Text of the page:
All software needs to be part of your security patching program … including your security software. Latest example is a new 0day in Symantec Endpoint Protection (SEP). It’s also why you keep your attack surface as small as possible.

Cisco takes your IoT and raises it to Internet of Everything (IoE). They announced partnerships with Rockwell Automation and Yokogawa to support “risk management and compliance for industrial control environments.” It’s one of those press releases that is hard to digest. “It addresses risks using a combination of people, process and technology.” The best I can tell is Cisco will be helping Rockwell Automation and Yokogawa design Cisco products into their ICS.

Graham Speake made the move from Yokogawa to NexDefense. NexDefense is another Mike Assante venture that is trying to commercialize the INL Sophia product. Mike also heads up the SANS ICS security program, and Graham is a SANS ICS security instructor as well as longtime active participant in ISA99. Good luck Graham.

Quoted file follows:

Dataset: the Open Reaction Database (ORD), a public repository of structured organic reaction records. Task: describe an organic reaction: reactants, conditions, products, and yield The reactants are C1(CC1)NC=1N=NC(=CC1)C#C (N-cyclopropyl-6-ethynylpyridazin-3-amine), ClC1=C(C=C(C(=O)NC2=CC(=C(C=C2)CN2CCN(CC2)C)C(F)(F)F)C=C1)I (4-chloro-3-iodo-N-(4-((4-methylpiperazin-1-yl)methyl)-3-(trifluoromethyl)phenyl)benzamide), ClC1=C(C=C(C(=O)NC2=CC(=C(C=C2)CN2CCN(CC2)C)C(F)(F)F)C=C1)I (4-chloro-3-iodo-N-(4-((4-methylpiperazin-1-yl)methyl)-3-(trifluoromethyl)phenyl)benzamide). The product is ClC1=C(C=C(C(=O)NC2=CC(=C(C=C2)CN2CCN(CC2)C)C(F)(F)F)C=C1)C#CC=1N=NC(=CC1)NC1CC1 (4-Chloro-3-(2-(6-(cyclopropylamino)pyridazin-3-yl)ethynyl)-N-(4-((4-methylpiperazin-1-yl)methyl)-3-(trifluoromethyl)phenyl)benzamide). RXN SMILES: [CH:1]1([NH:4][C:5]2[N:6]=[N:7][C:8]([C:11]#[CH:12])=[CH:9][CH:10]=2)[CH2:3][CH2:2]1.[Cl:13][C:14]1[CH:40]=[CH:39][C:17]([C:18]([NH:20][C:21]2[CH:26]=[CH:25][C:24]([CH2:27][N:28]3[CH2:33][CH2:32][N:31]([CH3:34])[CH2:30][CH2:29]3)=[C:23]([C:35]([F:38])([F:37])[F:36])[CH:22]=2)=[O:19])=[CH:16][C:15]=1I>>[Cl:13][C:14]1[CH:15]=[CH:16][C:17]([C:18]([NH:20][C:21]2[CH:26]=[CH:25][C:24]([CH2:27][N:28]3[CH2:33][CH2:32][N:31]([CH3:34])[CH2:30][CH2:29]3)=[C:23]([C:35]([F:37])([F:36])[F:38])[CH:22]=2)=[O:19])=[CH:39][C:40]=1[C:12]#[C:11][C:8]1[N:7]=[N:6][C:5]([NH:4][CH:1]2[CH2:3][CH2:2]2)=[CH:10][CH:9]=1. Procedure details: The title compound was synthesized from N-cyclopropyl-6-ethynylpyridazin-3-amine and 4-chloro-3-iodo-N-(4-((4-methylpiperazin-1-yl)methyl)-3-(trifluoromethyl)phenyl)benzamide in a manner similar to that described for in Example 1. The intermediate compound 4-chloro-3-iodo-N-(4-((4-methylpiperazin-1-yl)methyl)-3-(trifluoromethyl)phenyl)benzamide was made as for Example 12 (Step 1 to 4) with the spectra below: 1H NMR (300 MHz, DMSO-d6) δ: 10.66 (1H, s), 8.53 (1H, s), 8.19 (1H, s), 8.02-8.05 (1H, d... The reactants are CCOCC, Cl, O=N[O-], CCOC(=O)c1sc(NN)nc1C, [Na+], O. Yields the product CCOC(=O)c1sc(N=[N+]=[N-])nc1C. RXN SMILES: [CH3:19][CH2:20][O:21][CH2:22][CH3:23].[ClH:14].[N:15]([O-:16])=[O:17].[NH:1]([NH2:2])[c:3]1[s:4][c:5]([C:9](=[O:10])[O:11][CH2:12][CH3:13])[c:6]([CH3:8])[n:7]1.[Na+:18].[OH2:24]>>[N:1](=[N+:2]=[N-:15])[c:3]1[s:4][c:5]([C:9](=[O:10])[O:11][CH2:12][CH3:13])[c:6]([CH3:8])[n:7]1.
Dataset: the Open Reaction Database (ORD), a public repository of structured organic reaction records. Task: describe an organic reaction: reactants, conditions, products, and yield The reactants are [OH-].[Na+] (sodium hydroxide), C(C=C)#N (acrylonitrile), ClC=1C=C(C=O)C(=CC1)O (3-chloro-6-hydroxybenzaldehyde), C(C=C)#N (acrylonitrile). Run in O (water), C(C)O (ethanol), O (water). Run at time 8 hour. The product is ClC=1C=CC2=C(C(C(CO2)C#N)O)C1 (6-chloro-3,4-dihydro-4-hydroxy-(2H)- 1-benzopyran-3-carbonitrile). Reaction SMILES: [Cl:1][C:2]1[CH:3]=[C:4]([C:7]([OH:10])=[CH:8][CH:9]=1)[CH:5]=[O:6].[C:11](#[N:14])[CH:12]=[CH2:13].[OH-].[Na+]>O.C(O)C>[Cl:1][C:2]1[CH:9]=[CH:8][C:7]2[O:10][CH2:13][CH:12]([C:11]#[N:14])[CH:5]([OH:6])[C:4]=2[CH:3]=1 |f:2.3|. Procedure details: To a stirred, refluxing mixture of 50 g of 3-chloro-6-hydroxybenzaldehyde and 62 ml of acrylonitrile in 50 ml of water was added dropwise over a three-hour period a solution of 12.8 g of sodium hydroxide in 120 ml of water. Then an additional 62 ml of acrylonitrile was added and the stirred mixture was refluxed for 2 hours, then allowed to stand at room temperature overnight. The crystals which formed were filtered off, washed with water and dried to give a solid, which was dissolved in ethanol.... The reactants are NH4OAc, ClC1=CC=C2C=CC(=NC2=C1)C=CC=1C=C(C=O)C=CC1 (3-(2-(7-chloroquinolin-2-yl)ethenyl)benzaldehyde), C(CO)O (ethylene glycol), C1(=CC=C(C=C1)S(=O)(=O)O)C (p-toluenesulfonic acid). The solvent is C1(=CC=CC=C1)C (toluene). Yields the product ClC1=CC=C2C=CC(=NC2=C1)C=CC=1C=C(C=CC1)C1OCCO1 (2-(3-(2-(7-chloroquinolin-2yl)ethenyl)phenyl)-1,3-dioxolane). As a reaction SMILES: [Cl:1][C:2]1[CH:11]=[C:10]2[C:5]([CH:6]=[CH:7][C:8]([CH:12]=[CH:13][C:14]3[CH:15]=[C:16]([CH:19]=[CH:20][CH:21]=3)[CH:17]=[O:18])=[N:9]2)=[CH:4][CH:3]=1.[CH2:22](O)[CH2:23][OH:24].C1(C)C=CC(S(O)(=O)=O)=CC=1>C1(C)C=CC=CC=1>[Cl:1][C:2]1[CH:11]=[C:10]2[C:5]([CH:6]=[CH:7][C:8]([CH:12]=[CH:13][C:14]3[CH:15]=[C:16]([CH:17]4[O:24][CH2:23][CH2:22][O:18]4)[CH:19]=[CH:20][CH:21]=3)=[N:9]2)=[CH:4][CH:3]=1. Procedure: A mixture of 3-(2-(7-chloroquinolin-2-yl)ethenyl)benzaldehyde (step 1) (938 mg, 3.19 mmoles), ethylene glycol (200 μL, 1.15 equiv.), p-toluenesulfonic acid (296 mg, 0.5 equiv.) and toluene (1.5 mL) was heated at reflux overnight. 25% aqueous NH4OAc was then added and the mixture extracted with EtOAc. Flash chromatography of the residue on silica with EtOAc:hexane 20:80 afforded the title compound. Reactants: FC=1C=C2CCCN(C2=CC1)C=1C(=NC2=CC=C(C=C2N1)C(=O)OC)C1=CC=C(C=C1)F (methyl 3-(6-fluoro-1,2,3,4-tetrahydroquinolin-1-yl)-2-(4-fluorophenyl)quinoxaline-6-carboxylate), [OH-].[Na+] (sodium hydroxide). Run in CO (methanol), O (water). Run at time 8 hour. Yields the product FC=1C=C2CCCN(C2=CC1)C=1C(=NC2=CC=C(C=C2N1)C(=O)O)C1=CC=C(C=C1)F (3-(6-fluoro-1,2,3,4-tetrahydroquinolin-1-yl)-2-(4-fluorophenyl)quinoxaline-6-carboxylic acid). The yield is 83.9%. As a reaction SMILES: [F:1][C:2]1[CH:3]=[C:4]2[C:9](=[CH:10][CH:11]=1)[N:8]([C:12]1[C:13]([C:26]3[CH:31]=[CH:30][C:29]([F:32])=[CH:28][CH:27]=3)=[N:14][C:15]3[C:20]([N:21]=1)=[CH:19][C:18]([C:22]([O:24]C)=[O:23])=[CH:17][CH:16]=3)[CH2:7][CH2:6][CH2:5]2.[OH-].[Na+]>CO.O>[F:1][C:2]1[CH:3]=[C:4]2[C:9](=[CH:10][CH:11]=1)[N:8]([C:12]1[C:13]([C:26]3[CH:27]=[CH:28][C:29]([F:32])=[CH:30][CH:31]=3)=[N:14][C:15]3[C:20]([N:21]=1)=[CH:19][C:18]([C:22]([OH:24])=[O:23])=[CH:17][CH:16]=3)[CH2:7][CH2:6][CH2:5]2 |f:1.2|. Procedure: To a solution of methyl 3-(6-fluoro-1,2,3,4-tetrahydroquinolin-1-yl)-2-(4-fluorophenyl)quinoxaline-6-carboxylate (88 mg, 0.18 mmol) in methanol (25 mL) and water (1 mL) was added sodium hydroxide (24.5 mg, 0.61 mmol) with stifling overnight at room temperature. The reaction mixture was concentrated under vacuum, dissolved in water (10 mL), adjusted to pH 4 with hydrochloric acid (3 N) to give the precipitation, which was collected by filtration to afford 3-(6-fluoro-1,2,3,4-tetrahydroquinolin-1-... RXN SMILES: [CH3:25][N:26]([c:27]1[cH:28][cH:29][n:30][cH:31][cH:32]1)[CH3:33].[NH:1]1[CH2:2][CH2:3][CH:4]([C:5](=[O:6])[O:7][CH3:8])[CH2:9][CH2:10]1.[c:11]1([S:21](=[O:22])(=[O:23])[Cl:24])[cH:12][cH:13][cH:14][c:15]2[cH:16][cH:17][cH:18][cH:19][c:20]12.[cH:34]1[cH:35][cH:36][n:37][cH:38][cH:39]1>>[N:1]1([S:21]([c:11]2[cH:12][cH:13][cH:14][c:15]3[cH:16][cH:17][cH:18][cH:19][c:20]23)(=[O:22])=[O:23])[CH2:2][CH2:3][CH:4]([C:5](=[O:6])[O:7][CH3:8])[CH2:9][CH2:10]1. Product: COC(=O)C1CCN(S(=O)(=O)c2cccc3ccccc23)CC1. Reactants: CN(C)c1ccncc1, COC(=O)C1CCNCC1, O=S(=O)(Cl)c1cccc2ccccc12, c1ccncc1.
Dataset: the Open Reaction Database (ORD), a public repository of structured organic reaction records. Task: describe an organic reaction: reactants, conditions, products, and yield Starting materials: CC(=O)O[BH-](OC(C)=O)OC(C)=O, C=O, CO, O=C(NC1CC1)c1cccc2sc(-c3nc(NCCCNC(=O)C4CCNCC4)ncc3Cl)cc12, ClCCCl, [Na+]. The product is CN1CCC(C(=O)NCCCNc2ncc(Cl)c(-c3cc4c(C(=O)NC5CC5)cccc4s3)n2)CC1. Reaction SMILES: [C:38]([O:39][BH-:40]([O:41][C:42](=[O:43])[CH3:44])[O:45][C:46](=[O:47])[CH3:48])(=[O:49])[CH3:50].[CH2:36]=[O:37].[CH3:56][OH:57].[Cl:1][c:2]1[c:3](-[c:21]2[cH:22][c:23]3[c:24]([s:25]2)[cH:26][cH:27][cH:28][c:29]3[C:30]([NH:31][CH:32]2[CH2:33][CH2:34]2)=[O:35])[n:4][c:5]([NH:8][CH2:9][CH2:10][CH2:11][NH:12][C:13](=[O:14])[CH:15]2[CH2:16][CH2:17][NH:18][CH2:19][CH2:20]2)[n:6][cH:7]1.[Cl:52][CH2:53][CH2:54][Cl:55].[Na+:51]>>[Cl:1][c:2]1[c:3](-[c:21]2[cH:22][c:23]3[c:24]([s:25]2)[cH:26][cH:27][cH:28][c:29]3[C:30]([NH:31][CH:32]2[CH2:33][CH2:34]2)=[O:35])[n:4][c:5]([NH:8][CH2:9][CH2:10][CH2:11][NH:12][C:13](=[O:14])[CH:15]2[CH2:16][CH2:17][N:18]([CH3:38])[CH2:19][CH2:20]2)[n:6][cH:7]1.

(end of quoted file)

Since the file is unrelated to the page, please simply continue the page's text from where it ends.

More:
EMET 5.0 is now available from Microsoft. This latest version adds Attack Surface Reduction and Export Address Table Filtering Plus. EMET has gotten some traction in the ICS space, especially for vendors that seem to have little concern for security or fixing identified vulns.

You can get some great tools at reasonable prices by backing the right Kickstarter campaigns. We will be taking the RFIDIer out to an assessment next week, and we should be soon getting our HackRF’s. Look for soon to follow reviews so you can consider them for your toolkit.

Image by ChrisInPlymouth

On Mobile Device ICS App Security